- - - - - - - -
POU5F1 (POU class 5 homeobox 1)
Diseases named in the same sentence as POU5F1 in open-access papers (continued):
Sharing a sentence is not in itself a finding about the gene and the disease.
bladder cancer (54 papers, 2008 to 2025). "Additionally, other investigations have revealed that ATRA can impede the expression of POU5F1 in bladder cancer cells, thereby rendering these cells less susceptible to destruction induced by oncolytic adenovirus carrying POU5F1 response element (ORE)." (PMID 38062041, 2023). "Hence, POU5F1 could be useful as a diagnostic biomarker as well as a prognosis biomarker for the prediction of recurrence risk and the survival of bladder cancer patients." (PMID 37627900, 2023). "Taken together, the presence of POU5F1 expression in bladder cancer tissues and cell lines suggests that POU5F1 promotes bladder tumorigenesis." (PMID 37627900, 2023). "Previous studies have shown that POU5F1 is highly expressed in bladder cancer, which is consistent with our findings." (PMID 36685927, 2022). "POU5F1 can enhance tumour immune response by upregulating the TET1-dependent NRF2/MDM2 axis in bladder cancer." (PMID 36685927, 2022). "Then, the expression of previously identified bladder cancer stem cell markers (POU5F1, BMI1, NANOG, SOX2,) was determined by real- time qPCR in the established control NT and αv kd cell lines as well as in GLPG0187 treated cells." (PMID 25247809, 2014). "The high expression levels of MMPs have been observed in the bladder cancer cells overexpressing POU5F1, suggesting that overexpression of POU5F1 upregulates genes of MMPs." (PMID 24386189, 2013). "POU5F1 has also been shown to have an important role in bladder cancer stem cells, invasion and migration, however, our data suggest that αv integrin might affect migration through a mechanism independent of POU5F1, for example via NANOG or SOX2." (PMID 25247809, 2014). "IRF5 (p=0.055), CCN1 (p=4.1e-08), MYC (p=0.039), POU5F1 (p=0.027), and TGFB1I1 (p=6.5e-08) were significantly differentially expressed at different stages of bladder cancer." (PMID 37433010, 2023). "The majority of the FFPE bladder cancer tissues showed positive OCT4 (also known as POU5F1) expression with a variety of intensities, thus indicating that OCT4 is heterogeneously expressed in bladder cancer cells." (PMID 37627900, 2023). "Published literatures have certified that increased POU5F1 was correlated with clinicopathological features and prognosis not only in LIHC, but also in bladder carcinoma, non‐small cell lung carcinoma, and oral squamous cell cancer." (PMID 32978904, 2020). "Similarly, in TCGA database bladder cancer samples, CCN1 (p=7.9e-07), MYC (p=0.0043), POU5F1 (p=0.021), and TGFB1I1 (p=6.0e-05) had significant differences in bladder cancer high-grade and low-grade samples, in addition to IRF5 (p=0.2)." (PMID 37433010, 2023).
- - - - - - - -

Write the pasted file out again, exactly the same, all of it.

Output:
POU5F1 (POU class 5 homeobox 1)
Diseases named in the same sentence as POU5F1 in open-access papers (continued):
Sharing a sentence is not in itself a finding about the gene and the disease.
bladder cancer (54 papers, 2008 to 2025). "Additionally, other investigations have revealed that ATRA can impede the expression of POU5F1 in bladder cancer cells, thereby rendering these cells less susceptible to destruction induced by oncolytic adenovirus carrying POU5F1 response element (ORE)." (PMID 38062041, 2023). "Hence, POU5F1 could be useful as a diagnostic biomarker as well as a prognosis biomarker for the prediction of recurrence risk and the survival of bladder cancer patients." (PMID 37627900, 2023). "Taken together, the presence of POU5F1 expression in bladder cancer tissues and cell lines suggests that POU5F1 promotes bladder tumorigenesis." (PMID 37627900, 2023). "Previous studies have shown that POU5F1 is highly expressed in bladder cancer, which is consistent with our findings." (PMID 36685927, 2022). "POU5F1 can enhance tumour immune response by upregulating the TET1-dependent NRF2/MDM2 axis in bladder cancer." (PMID 36685927, 2022). "Then, the expression of previously identified bladder cancer stem cell markers (POU5F1, BMI1, NANOG, SOX2,) was determined by real- time qPCR in the established control NT and αv kd cell lines as well as in GLPG0187 treated cells." (PMID 25247809, 2014). "The high expression levels of MMPs have been observed in the bladder cancer cells overexpressing POU5F1, suggesting that overexpression of POU5F1 upregulates genes of MMPs." (PMID 24386189, 2013). "POU5F1 has also been shown to have an important role in bladder cancer stem cells, invasion and migration, however, our data suggest that αv integrin might affect migration through a mechanism independent of POU5F1, for example via NANOG or SOX2." (PMID 25247809, 2014). "IRF5 (p=0.055), CCN1 (p=4.1e-08), MYC (p=0.039), POU5F1 (p=0.027), and TGFB1I1 (p=6.5e-08) were significantly differentially expressed at different stages of bladder cancer." (PMID 37433010, 2023). "The majority of the FFPE bladder cancer tissues showed positive OCT4 (also known as POU5F1) expression with a variety of intensities, thus indicating that OCT4 is heterogeneously expressed in bladder cancer cells." (PMID 37627900, 2023). "Published literatures have certified that increased POU5F1 was correlated with clinicopathological features and prognosis not only in LIHC, but also in bladder carcinoma, non‐small cell lung carcinoma, and oral squamous cell cancer." (PMID 32978904, 2020). "Similarly, in TCGA database bladder cancer samples, CCN1 (p=7.9e-07), MYC (p=0.0043), POU5F1 (p=0.021), and TGFB1I1 (p=6.0e-05) had significant differences in bladder cancer high-grade and low-grade samples, in addition to IRF5 (p=0.2)." (PMID 37433010, 2023).